Ethical Research Involving Children

Research ethics committee decision-making in relation to an efficient neonatal trial.

Gale, C., Hyde, M. J., & Modi, N. (2017). Research ethics committee decision-making in relation to an efficient neonatal trial. Archives of Disease in Childhood – Fetal and Neonatal Edition, 102(4), pp. F291-F298.

Abstract
Objective Randomised controlled trials, a gold-standard approach to reduce uncertainties in clinical practice, are growing in cost and are often slow to recruit. We determined whether methodological approaches to facilitate large, efficient clinical trials were acceptable to UK research ethics committees (RECs).
Design We developed a protocol in collaboration with parents, for a comparative-effectiveness, randomised controlled trial comparing two widely used blood transfusion practices in preterm infants. We incorporated four approaches to improve recruitment and efficiency: (i) point-of-care design using electronic patient records for patient identification, randomisation and data acquisition, (ii) short two-page information sheet; (iii) explicit mention of possible inclusion benefit; (iv) opt-out consent with enrolment as the default. With the support of the UK Health Research Authority, we submitted an identical protocol to 12 UK REC.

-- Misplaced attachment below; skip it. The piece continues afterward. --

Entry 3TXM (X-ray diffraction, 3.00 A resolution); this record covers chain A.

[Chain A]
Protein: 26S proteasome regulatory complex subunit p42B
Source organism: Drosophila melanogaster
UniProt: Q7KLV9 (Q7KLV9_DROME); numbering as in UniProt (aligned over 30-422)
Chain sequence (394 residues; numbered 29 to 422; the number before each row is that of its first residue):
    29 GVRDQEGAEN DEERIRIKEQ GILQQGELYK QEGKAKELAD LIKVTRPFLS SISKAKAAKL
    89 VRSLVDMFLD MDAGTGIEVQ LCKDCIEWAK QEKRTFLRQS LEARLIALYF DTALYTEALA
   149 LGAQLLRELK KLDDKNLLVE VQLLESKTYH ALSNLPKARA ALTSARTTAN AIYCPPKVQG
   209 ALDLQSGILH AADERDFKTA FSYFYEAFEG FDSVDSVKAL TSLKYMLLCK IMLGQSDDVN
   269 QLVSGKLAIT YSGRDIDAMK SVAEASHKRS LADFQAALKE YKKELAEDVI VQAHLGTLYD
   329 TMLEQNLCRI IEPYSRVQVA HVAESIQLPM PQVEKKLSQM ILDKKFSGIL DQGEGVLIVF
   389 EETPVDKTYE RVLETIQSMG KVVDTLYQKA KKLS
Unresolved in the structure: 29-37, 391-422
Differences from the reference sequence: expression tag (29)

Setting RECs in the UK.
Main outcome Number of REC granting favourable opinions.
Results The use of electronic patient records was acceptable to all RECs; one REC raised concerns about the short parent information sheet, 10 about inclusion benefit and 9 about opt-out consent. Following responses to queries, nine RECs granted a favourable final opinion and three rejected the application because they considered the opt-out consent process invalid.
Conclusions A majority of RECs in this study consider the use of electronic patient record data, short information sheets, opt-out consent and mention of possible inclusion benefit to be acceptable in neonatal comparative-effectiveness research. We identified a need for guidance for RECs in relation to opt-out consent processes. These methods provide opportunity to facilitate large randomised controlled trials.

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